Personal information bank (fichier de renseignements personnels) - means a collection or grouping of personal information under the control of a government institution which has been used, is being used or is available for use for an administrative purpose, or is organized or intended to be retrieved by the name of an individual or by an identifying number, symbol or other particular assigned to an individual.
Personal information (renseignements personnels) - is defined in section 3 of the Act. This definition, although lengthy, is not exhaustive, as indicated by the introductory phrase, "including, without restricting the generality of the foregoing", prior to the list of examples. Information which is not specifically mentioned in the list may still be included in the definition of personal information if it qualifies as "information about an identifiable individual". Additional examples of personal information would include information about an individual's sexual preference, income or political affiliation.
Paragraphs (j), (k), (l) and (m) of the definition place certain limitations on the definition of personal information for the purposes of the restrictions on use and disclosure contained in sections 7 and 8, the exemption provision contained in section 26, and the exemption contained in section 19 of the Access to Information Act. Therefore, information concerning the position or functions of a government employee (j); information about the services performed by an individual under contract for a government institution (k); information about a discretionary benefit of a financial nature (l); and information about an individual who has been deceased for more than twenty years (m) are not protected by the use and disclosure provisions of the Act.
The limitations in paragraphs (j), (k) and (l) reflect the principle that the government's accountability to the public means that the public should have access to certain information concerning the public service, government contracts for services and the government's granting of discretionary financial benefits. The exclusions in these paragraphs should be interpreted narrowly, bearing in mind the Act's purpose to protect privacy. Thus these paragraphs should be applied to factual information related to the position, the contract or the discretionary benefit only. Assessments of an individual's job performance, conflict of interest declarations, or reports of disciplinary actions relate to the individual, not to the position, and would therefore not be included in the exception. The granting of a license or permit has to be discretionary and must confer a direct financial benefit on the individual in order to be removed from the protection of the Act. The granting of a license or permit is not considered discretionary if everyone who satisfies a set of objective requirements is given the license or permit, or if those who will receive the license or permit are determined by some other objective means, such as a lottery system.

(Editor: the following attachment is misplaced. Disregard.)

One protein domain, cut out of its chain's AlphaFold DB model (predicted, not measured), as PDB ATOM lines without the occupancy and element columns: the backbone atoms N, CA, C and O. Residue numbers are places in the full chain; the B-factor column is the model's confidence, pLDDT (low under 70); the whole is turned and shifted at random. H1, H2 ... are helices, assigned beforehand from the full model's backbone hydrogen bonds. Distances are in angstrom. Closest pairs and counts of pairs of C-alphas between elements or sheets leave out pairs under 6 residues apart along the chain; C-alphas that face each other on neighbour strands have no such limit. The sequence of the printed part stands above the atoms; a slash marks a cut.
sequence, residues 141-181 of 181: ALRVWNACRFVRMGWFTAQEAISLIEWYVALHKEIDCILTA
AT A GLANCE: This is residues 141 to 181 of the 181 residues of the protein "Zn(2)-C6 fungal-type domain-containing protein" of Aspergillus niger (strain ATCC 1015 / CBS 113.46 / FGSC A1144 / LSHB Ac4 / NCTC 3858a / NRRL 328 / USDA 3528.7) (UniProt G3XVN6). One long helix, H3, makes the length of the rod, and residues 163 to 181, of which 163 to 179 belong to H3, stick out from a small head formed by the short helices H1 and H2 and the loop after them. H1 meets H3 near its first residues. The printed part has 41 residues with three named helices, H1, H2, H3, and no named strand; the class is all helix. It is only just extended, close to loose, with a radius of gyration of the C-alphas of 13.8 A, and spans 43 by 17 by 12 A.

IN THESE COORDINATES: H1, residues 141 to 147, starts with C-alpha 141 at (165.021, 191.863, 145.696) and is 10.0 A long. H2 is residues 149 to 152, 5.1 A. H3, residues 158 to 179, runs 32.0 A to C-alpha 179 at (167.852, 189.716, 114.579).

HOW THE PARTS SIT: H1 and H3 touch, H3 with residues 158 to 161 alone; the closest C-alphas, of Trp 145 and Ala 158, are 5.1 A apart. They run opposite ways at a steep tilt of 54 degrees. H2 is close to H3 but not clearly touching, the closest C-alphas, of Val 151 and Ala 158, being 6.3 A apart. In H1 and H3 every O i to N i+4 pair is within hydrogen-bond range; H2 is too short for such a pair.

The limitation in paragraph (m) reflects the concept that the privacy interest declines with time after the death of an individual.
Under the control (relever de) - Personal information is considered to be under the control of a government institution when that institution is authorized to grant or deny access to it, to direct its use and, subject to the approval of the National Archivist, to dispose of it. Personal information which is in the possession or custody of an institution, whether at headquarters, regional, satellite or other office, either within or outside Canada, is presumed to be under its control unless there is strong evidence to the contrary.